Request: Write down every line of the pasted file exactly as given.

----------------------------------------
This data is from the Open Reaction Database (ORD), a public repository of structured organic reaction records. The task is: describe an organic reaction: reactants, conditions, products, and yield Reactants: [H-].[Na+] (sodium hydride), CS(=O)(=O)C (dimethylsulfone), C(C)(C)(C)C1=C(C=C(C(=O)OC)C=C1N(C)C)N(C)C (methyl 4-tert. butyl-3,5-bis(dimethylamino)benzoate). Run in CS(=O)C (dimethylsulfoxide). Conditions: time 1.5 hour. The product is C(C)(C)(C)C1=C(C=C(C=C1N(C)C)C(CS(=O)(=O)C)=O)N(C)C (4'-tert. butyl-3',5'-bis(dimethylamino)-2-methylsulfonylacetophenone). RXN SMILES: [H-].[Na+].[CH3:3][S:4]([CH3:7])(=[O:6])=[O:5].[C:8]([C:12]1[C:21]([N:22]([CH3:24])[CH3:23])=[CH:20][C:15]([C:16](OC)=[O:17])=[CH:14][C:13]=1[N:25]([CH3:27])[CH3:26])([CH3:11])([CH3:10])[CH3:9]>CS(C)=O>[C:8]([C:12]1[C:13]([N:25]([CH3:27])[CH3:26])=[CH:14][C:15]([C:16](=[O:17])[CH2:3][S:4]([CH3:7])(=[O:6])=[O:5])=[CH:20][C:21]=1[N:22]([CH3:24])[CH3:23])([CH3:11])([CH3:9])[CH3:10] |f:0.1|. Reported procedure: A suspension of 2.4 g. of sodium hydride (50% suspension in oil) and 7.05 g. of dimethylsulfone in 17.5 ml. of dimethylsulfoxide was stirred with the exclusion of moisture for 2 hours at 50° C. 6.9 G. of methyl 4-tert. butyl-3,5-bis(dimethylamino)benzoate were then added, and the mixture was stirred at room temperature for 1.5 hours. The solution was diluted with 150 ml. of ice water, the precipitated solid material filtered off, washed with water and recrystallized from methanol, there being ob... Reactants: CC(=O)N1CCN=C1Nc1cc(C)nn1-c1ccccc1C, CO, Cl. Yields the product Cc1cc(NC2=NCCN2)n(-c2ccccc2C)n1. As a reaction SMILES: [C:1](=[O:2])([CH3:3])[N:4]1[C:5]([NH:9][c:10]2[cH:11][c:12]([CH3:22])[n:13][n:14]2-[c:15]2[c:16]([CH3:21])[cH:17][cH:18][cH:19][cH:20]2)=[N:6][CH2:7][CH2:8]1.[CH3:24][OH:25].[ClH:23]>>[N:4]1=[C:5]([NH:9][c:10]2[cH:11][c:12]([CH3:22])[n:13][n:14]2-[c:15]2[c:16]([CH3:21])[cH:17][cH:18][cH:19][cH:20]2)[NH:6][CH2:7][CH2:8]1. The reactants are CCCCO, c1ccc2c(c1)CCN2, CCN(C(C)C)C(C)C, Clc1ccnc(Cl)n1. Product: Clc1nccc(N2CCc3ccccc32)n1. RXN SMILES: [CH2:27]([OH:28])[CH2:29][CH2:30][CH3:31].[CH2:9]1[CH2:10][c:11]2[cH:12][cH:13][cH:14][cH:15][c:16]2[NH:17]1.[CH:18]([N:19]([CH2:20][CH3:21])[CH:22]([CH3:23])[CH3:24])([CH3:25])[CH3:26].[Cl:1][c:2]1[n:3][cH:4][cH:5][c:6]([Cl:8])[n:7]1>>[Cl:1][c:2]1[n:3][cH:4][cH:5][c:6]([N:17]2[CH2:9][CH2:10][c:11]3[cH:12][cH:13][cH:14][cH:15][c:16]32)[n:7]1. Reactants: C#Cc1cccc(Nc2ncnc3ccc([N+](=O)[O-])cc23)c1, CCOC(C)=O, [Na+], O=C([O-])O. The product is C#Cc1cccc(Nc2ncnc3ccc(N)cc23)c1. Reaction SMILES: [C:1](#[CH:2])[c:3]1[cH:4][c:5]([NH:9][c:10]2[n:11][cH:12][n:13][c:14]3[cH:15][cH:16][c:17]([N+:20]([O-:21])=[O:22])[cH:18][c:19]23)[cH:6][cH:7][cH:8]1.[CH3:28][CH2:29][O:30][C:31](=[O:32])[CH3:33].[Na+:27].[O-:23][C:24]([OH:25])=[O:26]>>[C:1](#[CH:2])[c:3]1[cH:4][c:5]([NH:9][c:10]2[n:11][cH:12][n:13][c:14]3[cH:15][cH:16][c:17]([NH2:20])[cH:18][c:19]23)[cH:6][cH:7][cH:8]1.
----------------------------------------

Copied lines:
This data is from the Open Reaction Database (ORD), a public repository of structured organic reaction records. The task is: describe an organic reaction: reactants, conditions, products, and yield Reactants: [H-].[Na+] (sodium hydride), CS(=O)(=O)C (dimethylsulfone), C(C)(C)(C)C1=C(C=C(C(=O)OC)C=C1N(C)C)N(C)C (methyl 4-tert. butyl-3,5-bis(dimethylamino)benzoate). Run in CS(=O)C (dimethylsulfoxide). Conditions: time 1.5 hour. The product is C(C)(C)(C)C1=C(C=C(C=C1N(C)C)C(CS(=O)(=O)C)=O)N(C)C (4'-tert. butyl-3',5'-bis(dimethylamino)-2-methylsulfonylacetophenone). RXN SMILES: [H-].[Na+].[CH3:3][S:4]([CH3:7])(=[O:6])=[O:5].[C:8]([C:12]1[C:21]([N:22]([CH3:24])[CH3:23])=[CH:20][C:15]([C:16](OC)=[O:17])=[CH:14][C:13]=1[N:25]([CH3:27])[CH3:26])([CH3:11])([CH3:10])[CH3:9]>CS(C)=O>[C:8]([C:12]1[C:13]([N:25]([CH3:27])[CH3:26])=[CH:14][C:15]([C:16](=[O:17])[CH2:3][S:4]([CH3:7])(=[O:6])=[O:5])=[CH:20][C:21]=1[N:22]([CH3:24])[CH3:23])([CH3:11])([CH3:9])[CH3:10] |f:0.1|. Reported procedure: A suspension of 2.4 g. of sodium hydride (50% suspension in oil) and 7.05 g. of dimethylsulfone in 17.5 ml. of dimethylsulfoxide was stirred with the exclusion of moisture for 2 hours at 50° C. 6.9 G. of methyl 4-tert. butyl-3,5-bis(dimethylamino)benzoate were then added, and the mixture was stirred at room temperature for 1.5 hours. The solution was diluted with 150 ml. of ice water, the precipitated solid material filtered off, washed with water and recrystallized from methanol, there being ob... Reactants: CC(=O)N1CCN=C1Nc1cc(C)nn1-c1ccccc1C, CO, Cl. Yields the product Cc1cc(NC2=NCCN2)n(-c2ccccc2C)n1. As a reaction SMILES: [C:1](=[O:2])([CH3:3])[N:4]1[C:5]([NH:9][c:10]2[cH:11][c:12]([CH3:22])[n:13][n:14]2-[c:15]2[c:16]([CH3:21])[cH:17][cH:18][cH:19][cH:20]2)=[N:6][CH2:7][CH2:8]1.[CH3:24][OH:25].[ClH:23]>>[N:4]1=[C:5]([NH:9][c:10]2[cH:11][c:12]([CH3:22])[n:13][n:14]2-[c:15]2[c:16]([CH3:21])[cH:17][cH:18][cH:19][cH:20]2)[NH:6][CH2:7][CH2:8]1. The reactants are CCCCO, c1ccc2c(c1)CCN2, CCN(C(C)C)C(C)C, Clc1ccnc(Cl)n1. Product: Clc1nccc(N2CCc3ccccc32)n1. RXN SMILES: [CH2:27]([OH:28])[CH2:29][CH2:30][CH3:31].[CH2:9]1[CH2:10][c:11]2[cH:12][cH:13][cH:14][cH:15][c:16]2[NH:17]1.[CH:18]([N:19]([CH2:20][CH3:21])[CH:22]([CH3:23])[CH3:24])([CH3:25])[CH3:26].[Cl:1][c:2]1[n:3][cH:4][cH:5][c:6]([Cl:8])[n:7]1>>[Cl:1][c:2]1[n:3][cH:4][cH:5][c:6]([N:17]2[CH2:9][CH2:10][c:11]3[cH:12][cH:13][cH:14][cH:15][c:16]32)[n:7]1. Reactants: C#Cc1cccc(Nc2ncnc3ccc([N+](=O)[O-])cc23)c1, CCOC(C)=O, [Na+], O=C([O-])O. The product is C#Cc1cccc(Nc2ncnc3ccc(N)cc23)c1. Reaction SMILES: [C:1](#[CH:2])[c:3]1[cH:4][c:5]([NH:9][c:10]2[n:11][cH:12][n:13][c:14]3[cH:15][cH:16][c:17]([N+:20]([O-:21])=[O:22])[cH:18][c:19]23)[cH:6][cH:7][cH:8]1.[CH3:28][CH2:29][O:30][C:31](=[O:32])[CH3:33].[Na+:27].[O-:23][C:24]([OH:25])=[O:26]>>[C:1](#[CH:2])[c:3]1[cH:4][c:5]([NH:9][c:10]2[n:11][cH:12][n:13][c:14]3[cH:15][cH:16][c:17]([NH2:20])[cH:18][c:19]23)[cH:6][cH:7][cH:8]1.